You walk through the woods and then stop. You look up and are caught within the branches, the lines and shapes, the shadows and forms, the sky.
You’re working under an open pavilion, on an island off the coast of Malaysia. It is time for the afternoon rains. You stop and watch the drops pelt the concrete in amazing rhythms, patterns and chaos.
The sun comes out, and each droplet becomes a mirror, a prism, reflecting light and color briefly before evaporating back into the air or being absorbed into the earth.
You are distracted by the sound of the rain on the skylight above you. It shifts, louder and softer, along with the visual staccato of points.
You hear the birds – so many birds. You look around, but you cannot find them. And then you look up, and see them like notes floating along the treetops.
You are at a lookout point, waiting for the sun to set over the ocean. You turn, and see a wide expanse of quiet tidal pools, ignored by the busloads of tourists surrounding you. You climb down and spend so much time exploring the creatures and plants and colors and forms that you miss the sunset. But you captured something else.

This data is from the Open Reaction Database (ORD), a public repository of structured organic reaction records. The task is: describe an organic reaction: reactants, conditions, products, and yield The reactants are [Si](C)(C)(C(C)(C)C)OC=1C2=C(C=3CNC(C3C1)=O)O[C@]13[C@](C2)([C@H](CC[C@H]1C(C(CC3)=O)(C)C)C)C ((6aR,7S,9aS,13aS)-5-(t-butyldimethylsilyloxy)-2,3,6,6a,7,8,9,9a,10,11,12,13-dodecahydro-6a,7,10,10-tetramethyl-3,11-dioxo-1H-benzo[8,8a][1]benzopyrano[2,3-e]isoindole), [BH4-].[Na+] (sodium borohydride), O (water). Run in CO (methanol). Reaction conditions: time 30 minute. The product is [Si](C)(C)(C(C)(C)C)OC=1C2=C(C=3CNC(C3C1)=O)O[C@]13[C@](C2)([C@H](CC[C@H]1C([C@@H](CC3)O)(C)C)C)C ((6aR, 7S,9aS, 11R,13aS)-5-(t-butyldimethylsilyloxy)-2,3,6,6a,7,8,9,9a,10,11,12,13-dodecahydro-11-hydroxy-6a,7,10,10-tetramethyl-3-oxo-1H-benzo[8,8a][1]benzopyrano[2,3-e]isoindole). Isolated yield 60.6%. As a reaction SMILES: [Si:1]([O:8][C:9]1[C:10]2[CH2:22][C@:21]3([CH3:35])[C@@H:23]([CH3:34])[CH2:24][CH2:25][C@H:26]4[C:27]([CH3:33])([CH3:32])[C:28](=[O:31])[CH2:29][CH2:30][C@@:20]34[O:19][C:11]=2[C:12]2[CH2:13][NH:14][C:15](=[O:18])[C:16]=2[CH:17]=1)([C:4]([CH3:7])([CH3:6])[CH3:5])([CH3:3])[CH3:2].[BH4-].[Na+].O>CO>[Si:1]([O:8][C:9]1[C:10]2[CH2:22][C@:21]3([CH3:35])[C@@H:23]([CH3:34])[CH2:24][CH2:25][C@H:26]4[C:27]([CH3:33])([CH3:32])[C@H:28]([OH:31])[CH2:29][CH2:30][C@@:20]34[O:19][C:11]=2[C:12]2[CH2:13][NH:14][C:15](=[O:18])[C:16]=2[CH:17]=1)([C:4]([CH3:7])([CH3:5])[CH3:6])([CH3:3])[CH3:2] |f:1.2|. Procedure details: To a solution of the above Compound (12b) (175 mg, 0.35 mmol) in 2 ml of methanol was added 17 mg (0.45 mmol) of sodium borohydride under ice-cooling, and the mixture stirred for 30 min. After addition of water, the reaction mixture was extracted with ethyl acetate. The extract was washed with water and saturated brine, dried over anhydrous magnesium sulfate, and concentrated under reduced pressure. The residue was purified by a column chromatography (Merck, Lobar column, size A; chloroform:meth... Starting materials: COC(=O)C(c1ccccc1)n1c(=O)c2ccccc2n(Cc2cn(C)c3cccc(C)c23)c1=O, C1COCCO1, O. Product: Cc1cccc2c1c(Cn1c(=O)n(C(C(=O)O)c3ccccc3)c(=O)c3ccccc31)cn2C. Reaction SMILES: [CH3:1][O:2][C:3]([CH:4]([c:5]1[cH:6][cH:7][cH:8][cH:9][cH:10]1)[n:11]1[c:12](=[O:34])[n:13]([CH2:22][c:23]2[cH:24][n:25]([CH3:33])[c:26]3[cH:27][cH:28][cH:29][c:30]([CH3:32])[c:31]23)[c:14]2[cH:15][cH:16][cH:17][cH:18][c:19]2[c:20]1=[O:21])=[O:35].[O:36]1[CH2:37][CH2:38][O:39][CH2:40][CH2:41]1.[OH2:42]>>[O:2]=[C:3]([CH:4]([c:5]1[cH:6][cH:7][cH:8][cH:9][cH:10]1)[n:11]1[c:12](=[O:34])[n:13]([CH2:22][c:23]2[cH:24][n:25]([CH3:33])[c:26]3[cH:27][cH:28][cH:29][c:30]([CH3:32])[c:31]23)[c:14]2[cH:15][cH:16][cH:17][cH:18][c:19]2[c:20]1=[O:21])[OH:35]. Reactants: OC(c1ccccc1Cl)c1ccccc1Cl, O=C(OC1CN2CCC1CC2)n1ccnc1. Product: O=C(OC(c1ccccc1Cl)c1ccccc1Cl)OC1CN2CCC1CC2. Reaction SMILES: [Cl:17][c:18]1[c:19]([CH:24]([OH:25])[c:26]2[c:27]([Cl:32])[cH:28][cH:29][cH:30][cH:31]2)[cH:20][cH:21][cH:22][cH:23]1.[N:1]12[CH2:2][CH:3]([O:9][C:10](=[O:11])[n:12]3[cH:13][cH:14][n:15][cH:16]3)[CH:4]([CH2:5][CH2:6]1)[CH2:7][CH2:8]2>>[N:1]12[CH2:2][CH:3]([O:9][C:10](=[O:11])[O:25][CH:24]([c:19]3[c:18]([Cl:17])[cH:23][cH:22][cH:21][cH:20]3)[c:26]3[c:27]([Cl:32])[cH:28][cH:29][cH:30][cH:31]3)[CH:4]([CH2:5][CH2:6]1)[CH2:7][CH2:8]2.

All of these and more are moments to stop, to absorb the colors, the light, the movement and line, the experience of a point in time in the world around us.
Whether walking around my neighborhood or traveling far from home, I have developed the habit of stopping and observing my surroundings. Sometimes the focus is on the unique; sometimes it is on the universal. But it is always about this moment, this brief, fleeting moment.